Thursday, June 20, 2013

Grand Romantic Delusions Chapter 24: The Watcher

    Katie decided that before reporting anything more to Hanlon she would take a day or so to see if Seth did anything unusual in the aftermath of their date. Then again, with Seth, how could one tell what was unusual?
     She also reasoned it might be a good idea take precautions to be sure she could find him. He had proven to be wilier than she had expected, after all. She had considered tracing his cell phone, but didn't want to go through the hassle that would entail. She settled on placing a tracker on his car, instead. Perhaps she could manage to finagle a second date out of him, eventually, or—if he was serious about not wanting a relationship—at least get a chance to friend-zone him and an opportunity to visit his home. She hit her downtown hotel room and picked up some fresh clothes, along with the equipment she needed, before heading over to Cortona Road, doing her now customary loop around the neighborhood so as to be ready to exit as quickly as possible without turning.
     As Katie pulled around the corner, she stopped in front of a large tree on the opposite side of the street, but a bit further around the corner than the last time she'd been here. Curiously, there was a different car in the driveway this time: an ancient Toyota Tercel hatchback. This new vehicle was painted in a dirty brown that looked like rust—though parts of it appeared to be the genuine article. As she watched, Seth arrived in his Camaro, and a man stepped out of the brown hatchback. 

     This other man was tall, but stoop-shouldered, and had a disheveled look about him—even more so than Seth's usual scrubby look. He had a head of bushy brown hair that stuck out at odd angles from beneath a plain green baseball cap. He looked as though he hadn't shaved in a few days. He wore a pair of faded blue jeans and a matching denim jacket over a tie-dyed shirt. He was too young to be a genuine hippie, but it was obvious that was the look he was trying to achieve.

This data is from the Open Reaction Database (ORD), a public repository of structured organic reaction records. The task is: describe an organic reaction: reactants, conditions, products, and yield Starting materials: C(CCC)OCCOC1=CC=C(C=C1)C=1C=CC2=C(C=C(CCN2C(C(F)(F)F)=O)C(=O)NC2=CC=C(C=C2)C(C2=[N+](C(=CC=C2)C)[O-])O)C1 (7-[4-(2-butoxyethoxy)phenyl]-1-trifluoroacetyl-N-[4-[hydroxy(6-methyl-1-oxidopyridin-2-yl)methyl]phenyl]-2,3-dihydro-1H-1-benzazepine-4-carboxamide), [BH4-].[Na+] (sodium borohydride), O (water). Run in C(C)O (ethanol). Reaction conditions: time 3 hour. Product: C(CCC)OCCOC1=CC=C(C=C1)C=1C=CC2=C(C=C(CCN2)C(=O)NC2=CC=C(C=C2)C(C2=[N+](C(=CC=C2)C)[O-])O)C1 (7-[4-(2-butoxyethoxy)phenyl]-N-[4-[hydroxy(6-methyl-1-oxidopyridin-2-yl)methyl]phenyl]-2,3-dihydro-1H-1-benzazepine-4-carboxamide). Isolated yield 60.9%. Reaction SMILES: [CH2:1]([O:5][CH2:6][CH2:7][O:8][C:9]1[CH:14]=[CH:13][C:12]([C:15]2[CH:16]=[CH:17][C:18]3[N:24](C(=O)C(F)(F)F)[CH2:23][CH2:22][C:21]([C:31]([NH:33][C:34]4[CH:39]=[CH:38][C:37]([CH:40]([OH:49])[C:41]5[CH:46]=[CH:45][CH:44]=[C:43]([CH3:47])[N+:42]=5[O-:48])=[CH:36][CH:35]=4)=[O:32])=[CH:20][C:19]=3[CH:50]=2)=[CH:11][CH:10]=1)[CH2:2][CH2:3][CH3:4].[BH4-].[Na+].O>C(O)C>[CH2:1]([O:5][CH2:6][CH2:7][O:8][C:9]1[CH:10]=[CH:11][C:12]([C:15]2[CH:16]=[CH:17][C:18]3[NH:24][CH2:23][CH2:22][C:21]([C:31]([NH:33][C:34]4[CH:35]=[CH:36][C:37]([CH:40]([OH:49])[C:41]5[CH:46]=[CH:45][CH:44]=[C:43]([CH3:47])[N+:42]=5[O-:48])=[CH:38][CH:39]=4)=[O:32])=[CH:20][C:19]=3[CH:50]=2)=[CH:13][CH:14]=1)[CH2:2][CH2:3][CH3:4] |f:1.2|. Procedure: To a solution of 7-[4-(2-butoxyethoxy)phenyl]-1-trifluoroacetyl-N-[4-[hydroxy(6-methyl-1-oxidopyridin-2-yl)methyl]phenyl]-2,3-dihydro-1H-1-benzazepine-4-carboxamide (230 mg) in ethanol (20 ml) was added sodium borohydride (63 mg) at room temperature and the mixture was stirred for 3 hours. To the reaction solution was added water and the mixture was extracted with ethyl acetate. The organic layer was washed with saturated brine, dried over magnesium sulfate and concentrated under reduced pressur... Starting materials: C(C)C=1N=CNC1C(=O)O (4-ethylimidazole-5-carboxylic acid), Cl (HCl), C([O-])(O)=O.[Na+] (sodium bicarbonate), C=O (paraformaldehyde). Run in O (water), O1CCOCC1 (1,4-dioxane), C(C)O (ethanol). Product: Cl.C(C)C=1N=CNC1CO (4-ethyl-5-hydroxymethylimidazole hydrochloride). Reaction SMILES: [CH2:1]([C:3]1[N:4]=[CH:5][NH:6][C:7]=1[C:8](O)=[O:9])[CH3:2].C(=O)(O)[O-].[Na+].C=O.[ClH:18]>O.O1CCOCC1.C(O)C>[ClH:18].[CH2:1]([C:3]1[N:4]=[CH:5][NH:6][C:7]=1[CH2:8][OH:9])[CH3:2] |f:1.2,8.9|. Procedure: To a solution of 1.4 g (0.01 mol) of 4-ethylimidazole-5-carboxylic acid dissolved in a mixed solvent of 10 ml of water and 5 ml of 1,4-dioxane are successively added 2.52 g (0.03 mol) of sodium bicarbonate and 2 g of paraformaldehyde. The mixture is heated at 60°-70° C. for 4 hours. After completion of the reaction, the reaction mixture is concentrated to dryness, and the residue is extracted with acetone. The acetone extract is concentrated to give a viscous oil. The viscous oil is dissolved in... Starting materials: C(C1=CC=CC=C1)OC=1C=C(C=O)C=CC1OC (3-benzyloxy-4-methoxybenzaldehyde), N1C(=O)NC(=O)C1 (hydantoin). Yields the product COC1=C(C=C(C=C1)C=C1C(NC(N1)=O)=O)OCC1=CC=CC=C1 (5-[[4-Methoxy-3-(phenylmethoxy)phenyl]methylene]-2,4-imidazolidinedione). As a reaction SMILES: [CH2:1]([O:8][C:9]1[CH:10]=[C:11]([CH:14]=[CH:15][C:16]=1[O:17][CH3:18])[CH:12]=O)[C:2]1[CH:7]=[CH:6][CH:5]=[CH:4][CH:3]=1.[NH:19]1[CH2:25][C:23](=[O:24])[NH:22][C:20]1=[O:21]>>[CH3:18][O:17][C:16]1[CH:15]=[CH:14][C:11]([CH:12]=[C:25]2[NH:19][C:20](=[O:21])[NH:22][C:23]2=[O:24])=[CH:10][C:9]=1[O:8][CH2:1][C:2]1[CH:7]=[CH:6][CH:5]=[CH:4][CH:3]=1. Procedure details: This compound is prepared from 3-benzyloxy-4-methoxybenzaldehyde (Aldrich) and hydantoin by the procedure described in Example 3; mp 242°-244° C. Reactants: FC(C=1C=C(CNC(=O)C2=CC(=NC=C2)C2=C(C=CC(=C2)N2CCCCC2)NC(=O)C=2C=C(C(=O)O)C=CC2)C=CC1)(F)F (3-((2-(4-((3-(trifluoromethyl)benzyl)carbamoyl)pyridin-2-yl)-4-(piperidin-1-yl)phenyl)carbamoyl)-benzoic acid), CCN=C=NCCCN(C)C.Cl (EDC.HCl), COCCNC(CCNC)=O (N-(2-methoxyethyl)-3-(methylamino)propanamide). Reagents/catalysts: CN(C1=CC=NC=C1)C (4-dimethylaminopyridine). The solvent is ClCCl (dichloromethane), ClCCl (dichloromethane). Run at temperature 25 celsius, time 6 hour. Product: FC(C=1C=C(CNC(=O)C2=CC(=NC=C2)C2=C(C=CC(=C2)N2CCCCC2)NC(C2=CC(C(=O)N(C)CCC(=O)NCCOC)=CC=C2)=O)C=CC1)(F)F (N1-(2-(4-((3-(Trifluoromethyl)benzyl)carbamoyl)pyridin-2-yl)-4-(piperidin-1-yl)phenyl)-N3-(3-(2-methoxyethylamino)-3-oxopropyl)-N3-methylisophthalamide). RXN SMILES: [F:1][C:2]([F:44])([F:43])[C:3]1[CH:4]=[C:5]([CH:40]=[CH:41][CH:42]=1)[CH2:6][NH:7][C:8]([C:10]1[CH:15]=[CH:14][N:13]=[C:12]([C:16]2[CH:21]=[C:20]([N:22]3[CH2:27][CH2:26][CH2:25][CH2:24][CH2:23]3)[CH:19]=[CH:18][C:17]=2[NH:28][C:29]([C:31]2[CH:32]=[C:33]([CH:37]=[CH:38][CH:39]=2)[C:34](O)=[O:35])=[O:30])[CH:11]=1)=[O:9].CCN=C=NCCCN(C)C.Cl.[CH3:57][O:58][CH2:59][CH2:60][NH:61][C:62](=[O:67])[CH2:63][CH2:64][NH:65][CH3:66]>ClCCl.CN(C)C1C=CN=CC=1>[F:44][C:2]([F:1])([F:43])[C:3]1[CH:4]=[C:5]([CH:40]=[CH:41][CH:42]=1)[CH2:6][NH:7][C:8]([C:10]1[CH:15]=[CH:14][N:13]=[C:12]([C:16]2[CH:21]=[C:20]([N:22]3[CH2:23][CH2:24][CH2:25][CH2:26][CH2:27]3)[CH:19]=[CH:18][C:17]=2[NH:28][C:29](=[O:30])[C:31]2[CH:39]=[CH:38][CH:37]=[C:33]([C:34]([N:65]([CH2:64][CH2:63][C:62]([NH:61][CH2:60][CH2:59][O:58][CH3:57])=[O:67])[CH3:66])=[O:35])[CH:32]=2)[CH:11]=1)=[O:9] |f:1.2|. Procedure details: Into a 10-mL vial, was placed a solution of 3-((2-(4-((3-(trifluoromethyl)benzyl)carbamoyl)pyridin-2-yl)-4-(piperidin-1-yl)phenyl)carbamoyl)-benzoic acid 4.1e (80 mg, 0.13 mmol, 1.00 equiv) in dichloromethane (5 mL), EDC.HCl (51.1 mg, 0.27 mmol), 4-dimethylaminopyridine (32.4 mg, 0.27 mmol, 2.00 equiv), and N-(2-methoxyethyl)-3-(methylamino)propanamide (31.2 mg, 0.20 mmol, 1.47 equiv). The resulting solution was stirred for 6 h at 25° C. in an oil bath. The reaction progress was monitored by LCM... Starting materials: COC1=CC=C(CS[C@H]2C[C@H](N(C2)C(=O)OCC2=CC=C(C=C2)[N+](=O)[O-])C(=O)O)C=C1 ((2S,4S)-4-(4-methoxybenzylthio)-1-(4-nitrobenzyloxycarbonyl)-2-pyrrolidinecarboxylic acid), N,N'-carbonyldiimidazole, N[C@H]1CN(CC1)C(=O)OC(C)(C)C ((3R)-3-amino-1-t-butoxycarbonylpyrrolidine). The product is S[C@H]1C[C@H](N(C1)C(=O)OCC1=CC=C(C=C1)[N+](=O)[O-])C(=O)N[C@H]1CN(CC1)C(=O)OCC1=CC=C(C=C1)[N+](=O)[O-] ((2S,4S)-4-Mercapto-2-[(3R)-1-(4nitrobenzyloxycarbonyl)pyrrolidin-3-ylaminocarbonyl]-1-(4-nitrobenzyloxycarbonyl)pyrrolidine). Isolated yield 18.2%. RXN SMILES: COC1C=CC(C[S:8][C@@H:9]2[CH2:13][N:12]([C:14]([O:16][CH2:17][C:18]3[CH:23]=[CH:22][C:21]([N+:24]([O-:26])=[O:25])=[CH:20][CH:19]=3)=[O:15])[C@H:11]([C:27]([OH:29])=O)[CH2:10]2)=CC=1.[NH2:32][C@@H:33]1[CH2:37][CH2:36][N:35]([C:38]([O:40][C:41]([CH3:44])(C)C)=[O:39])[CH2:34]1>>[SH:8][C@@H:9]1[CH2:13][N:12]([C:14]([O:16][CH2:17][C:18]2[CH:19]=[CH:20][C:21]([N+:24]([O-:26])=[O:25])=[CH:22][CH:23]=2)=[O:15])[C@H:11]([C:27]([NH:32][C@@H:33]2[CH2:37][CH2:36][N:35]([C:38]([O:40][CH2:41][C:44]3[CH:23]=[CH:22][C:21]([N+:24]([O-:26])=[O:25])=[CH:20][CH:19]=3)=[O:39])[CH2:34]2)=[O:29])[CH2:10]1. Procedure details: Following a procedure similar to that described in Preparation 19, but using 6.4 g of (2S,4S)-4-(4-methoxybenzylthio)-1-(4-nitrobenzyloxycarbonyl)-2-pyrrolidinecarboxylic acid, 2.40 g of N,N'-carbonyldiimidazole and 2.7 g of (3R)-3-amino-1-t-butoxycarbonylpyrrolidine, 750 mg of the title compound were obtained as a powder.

As for Seth, he was wearing a baggy grey sweatshirt and blue jeans. A black wool cap and over-sized sunglasses were perched atop his head. He was carrying a black jacket and some sort of magazine.
     The two men greeted one another and entered the house together. After waiting a few minutes, Katie stepped out of her car and put on a bulky coat. It was a chilly day with the possibility of rain, so she was glad for the opportunity to use an umbrella to shield herself from the gaze of anyone who might be looking out of the windows of the house—or any of the other houses, for that matter. She crossed the road and began walking around the bend and across the cul-de-sac near Seth's home. All of the curtains appeared to be drawn shut. She neared his driveway and took a quick glance around before collapsing the umbrella and ducking between the two cars.
     After placing the tracker under the wheel-well of Seth's beater, she quickly stood up and continued down the street, her umbrella open once again. The rain started just then—a slight drizzle at first, but steadily growing towards a consistent downpour. Once she was a few houses further down the street, she crossed, turned around, and worked her way back up the road towards her car.